Va-Va-Boum!

The Salone Internazionale del Mobile, in Milan, is a great place to discover new international trends, see new products, and scout for talented new designers like Monica Graffeo, who has been quietly producing work for Kristalia (www.kristalia.it), a young Italian furniture company. Here Graffeo talks about her Boum chair (designed in collaboration with Kristalia marketing director and co-owner Ruggero Magrini), which won this year’s Young & Design prize at the Salone.

At first I thought of naming it Boom, but later we found a French song called “Boum” that we liked so we decided to link the chair to that song.

I wanted to create a stackable chair for both the contract and residential markets that had a soft feeling when you sat in it. I found a technology used in the automotive industry for making car doors by sandwiching a metal structure between two materials, and thought it would be a good idea to do a chair with this.

The knob on the back is a handle, but it is also a technical solution because we needed it to hide a screw that holds the two shells together.

It’s available with or without arms (as shown here), as a swivel chair, and as a swivel chair on casters.

The biggest problems in designing the prototype were figuring out how to hide the extra fabric along the chair perimeter and deciding what kind of foam/fabric to use. At first we thought of using two shells: one for the back and one for the front. The back shell was just to cover the flap all around the perimeter of the chair. Having two shells meant a higher cost, so I had to design the shape precisely, working very closely with the engineers.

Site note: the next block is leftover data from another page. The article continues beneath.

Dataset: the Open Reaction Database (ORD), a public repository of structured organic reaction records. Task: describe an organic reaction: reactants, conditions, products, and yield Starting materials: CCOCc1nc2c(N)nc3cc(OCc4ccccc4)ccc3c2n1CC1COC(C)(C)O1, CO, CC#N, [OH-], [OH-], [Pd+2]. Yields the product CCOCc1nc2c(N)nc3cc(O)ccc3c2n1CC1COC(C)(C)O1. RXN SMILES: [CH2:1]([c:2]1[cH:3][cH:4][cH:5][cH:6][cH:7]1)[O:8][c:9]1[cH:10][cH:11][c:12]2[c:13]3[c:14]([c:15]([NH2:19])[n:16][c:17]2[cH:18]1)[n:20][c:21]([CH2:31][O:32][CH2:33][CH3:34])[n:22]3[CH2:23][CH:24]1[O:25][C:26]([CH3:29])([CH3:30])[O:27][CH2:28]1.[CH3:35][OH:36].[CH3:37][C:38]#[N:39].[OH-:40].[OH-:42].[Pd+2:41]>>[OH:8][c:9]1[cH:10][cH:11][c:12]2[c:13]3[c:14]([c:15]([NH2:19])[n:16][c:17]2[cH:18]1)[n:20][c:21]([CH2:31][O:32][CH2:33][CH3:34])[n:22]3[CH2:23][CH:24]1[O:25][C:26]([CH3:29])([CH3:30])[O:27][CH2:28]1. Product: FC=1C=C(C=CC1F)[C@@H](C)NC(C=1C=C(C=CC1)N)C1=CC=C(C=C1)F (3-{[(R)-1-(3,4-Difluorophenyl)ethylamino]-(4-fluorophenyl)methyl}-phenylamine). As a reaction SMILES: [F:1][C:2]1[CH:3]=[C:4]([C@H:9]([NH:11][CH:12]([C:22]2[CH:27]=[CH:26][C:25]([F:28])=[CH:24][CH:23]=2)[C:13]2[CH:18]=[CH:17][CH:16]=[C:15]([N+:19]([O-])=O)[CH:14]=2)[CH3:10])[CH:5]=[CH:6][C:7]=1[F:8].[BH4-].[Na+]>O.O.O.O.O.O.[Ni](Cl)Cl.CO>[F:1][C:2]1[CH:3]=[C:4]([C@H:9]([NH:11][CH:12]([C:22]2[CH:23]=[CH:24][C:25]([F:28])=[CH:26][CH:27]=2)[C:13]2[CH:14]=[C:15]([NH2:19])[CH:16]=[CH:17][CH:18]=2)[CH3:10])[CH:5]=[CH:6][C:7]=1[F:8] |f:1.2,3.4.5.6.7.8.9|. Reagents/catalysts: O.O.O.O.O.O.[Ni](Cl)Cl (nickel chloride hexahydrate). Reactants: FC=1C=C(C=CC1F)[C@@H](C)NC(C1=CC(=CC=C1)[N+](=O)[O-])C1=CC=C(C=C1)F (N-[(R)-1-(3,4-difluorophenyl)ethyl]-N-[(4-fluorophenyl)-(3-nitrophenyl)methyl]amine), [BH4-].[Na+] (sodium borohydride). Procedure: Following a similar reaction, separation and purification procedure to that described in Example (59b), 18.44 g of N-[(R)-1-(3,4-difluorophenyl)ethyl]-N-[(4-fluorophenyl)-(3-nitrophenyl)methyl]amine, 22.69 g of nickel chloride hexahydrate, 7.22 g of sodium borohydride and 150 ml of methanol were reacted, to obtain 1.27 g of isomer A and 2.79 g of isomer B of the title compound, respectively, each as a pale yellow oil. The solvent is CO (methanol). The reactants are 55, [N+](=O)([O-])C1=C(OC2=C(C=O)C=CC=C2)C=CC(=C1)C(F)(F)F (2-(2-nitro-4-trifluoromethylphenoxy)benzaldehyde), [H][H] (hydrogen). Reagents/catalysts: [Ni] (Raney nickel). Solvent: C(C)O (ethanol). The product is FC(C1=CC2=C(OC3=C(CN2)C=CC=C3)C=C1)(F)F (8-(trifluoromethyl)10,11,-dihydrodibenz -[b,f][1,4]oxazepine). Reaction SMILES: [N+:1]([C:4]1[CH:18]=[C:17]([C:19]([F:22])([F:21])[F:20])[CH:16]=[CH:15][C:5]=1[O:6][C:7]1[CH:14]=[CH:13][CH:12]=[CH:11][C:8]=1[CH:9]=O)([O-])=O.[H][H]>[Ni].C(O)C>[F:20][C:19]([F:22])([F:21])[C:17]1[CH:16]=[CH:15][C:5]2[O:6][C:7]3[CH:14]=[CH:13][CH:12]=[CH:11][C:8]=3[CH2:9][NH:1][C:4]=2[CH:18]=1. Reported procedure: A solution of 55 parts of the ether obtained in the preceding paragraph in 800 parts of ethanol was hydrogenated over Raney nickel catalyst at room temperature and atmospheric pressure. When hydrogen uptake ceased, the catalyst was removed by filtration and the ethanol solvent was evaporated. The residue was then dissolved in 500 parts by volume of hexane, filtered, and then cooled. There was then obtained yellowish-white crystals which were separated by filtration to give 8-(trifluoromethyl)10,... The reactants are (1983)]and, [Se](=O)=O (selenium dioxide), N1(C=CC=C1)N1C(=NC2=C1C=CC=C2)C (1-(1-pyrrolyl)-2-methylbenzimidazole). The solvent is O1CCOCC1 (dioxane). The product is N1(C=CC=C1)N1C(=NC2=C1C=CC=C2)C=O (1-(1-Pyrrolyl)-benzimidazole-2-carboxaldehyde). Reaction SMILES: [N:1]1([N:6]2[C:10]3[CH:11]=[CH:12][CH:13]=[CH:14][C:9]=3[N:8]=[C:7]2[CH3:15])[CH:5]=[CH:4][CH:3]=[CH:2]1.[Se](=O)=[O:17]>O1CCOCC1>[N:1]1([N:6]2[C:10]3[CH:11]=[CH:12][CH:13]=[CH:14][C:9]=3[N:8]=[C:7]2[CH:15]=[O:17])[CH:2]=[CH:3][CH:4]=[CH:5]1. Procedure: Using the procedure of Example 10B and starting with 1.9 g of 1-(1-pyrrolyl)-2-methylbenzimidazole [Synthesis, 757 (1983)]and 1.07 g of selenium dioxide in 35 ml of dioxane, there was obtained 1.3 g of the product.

It was important to use a fabric that would be durable and easy to clean. I also wanted the chair to be a friendly, communicative object and not look too technical, so I decided to use a high-performance soft fabric in shiny colors. This was the first time our manufacturers tried pressing shiny fabric and thick foam together, so we needed to do some tests. We made a prototype mold to try out many materials, and after seven months of many tests, we found the right one.

Figuring out the metal structure and plastic parts for the chair was not a problem. The chair is made of an anodized-aluminum structure with polypropylene end parts. Kristalia’s network of suppliers helped us find existing materials and create others, thanks to their knowledge in the shoe-manufacturing and fire-safety fields.

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